Create Java application logic for the servlet

Create Java application logic that invokes the FirstAppSolution/PreLoanProcess process from within the Java servlet. The following code shows the syntax of the SubmitXML Java Servlet:

    public class SubmitXML extends HttpServlet implements Servlet { 
        public void doGet(HttpServletRequest req, HttpServletResponse resp 
        throws ServletException, IOException { 
        public void doPost(HttpServletRequest req, HttpServletResponse resp 
        throws ServletException, IOException { 
            //Add code here to invoke the FirstAppSolution/PreLoanProcess process 

Normally, you would not place client code within a Java servlet’s doGet or doPost method. A better programming practice is to place this code within a separate class. Then instantiate the class from within the doPost method (or doGet method), and call the appropriate methods. However, for code brevity, code examples are kept to a minimum and are placed in the doPost method.

To invoke the FirstAppSolution/PreLoanProcess process using the Invocation API, perform the following tasks:

  1. Include client JAR files, such as adobe-livecycle-client.jar, in your Java project’s class path. For information about the location of these files, see Including LiveCycle Java library files.

  2. Retrieve the name, phone, and amount values that is submitted from the HTML page. Use these values to dynamically create an XML data source that is sent to the FirstAppSolution/PreLoanProcess process. You can use org.w3c.dom classes to create the XML data source (this application logic is shown in the following code example).

  3. Create a ServiceClientFactory object that contains connection properties. (See Setting connection properties.)

  4. Create a ServiceClient object by using its constructor and passing the ServiceClientFactory object. A ServiceClient object lets you invoke a service operation. It handles tasks such as locating, dispatching, and routing invocation requests.

  5. Create a java.util.HashMap object by using its constructor.

  6. Invoke the java.util.HashMap object’s put method for each input parameter to pass to the long-lived process. Ensure that you specify the name of the process’s input parameters. Because the FirstAppSolution/PreLoanProcess process requires one input parameter of type XML (named formData), you only have to invoke the put method once.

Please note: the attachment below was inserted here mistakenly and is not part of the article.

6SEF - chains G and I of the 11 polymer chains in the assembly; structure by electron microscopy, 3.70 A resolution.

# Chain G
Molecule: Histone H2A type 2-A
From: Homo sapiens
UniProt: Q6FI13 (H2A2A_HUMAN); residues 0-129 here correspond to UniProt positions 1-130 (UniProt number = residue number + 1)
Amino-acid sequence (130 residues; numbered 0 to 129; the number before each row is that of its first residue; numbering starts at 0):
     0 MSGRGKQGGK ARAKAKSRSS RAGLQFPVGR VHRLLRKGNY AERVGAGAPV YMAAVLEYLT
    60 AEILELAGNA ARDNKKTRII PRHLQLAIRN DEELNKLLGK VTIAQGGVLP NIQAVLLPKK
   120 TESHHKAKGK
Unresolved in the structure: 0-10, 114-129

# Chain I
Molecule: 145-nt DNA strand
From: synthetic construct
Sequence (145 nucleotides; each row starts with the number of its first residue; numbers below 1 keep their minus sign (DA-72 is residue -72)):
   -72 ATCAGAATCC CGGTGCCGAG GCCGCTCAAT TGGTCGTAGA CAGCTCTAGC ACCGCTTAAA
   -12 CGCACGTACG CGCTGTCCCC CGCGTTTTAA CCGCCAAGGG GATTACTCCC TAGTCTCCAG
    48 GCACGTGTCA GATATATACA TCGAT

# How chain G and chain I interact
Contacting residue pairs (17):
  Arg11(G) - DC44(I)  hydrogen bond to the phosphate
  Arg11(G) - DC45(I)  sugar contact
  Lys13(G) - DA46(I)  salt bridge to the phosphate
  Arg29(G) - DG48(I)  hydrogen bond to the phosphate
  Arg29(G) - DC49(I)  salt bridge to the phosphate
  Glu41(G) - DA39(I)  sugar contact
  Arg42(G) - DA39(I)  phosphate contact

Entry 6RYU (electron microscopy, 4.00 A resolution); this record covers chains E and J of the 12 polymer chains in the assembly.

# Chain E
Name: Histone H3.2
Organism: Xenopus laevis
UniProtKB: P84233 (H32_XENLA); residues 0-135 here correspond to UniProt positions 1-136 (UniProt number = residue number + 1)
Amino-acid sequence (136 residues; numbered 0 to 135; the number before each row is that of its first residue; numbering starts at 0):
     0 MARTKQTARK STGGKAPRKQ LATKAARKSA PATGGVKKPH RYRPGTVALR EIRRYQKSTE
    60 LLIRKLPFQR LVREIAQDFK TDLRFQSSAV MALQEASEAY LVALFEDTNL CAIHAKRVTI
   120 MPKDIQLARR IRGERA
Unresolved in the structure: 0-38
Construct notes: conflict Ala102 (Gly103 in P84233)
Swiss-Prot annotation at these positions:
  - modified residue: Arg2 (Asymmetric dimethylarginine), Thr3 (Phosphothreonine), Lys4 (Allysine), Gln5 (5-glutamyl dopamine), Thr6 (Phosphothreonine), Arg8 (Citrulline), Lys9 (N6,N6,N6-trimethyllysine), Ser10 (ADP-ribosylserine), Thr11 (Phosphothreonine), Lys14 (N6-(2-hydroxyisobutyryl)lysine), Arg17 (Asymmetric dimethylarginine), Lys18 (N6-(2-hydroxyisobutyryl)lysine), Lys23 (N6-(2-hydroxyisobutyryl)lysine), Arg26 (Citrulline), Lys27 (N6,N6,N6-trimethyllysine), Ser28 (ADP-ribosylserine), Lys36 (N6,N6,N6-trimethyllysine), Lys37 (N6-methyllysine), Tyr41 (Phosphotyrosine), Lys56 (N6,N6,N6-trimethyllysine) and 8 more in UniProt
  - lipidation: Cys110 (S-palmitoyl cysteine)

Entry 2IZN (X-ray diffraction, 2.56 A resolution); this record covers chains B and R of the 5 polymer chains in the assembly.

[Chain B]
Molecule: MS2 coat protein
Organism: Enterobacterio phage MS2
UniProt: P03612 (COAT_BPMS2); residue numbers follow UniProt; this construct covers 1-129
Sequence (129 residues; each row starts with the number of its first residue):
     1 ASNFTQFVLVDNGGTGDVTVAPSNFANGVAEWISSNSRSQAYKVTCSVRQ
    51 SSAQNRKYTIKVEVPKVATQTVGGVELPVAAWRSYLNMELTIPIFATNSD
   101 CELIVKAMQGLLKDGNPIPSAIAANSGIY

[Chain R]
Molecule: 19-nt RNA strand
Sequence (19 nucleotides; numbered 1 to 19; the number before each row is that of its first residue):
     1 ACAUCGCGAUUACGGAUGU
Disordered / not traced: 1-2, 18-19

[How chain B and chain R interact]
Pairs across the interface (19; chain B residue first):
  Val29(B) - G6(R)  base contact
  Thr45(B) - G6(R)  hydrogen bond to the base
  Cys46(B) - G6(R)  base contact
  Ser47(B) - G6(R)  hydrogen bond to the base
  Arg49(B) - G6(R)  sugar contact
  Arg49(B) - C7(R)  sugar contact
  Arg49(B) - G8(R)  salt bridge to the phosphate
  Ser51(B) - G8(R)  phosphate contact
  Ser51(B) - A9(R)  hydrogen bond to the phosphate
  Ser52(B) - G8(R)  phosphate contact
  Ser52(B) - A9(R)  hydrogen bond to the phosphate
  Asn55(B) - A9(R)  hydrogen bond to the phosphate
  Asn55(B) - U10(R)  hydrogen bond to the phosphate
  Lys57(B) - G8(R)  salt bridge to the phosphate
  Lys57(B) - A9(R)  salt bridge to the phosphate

//Get the XML to pass to the FirstAppSolution/PreLoanProcess process 
    org.w3c.dom.Document inXML = GetDataSource(name,phone,amount); 
    //Create a Map object to store the parameter value 
    Map params = new HashMap(); 
    params.put("formData", inXML); 
  7. Create an InvocationRequest object by invoking the ServiceClientFactory object’s createInvocationRequest method and passing the following values:

    • A string value that specifies the name of the long-lived process to invoke. To invoke the FirstAppSolution/PreLoanProcess process, specify FirstAppSolution/PreLoanProcess.

    • A string value that represents the process operation name. The name of the long-lived process operation is invoke.

    • The java.util.HashMap object that contains the parameter values that the service operation requires.

    • A Boolean value that specifies false, which creates an asynchronous request (this value is applicable to invoke a long-lived process).

    Note: A short-lived process can be invoked by passing the value true as the fourth parameter of the createInvocationRequest method. Passing the value true creates a synchronous request.
  8. Send the invocation request to LiveCycle by invoking the ServiceClient object’s invoke method and passing the InvocationRequest object. The invoke method returns an InvocationReponse object.

  9. A long-lived process returns a string value that represents an invocation identification value. Retrieve this value by invoking the InvocationReponse object’s getInvocationId method.

    //Send the invocation request to the long-lived process and  
    //get back an invocation response object 
    InvocationResponse lcResponse = myServiceClient.invoke(lcRequest); 
    String invocationId = lcResponse.getInvocationId();
  10. Write the invocation identification value to the client web browser. You can use a instance to write this value to the client web browser.

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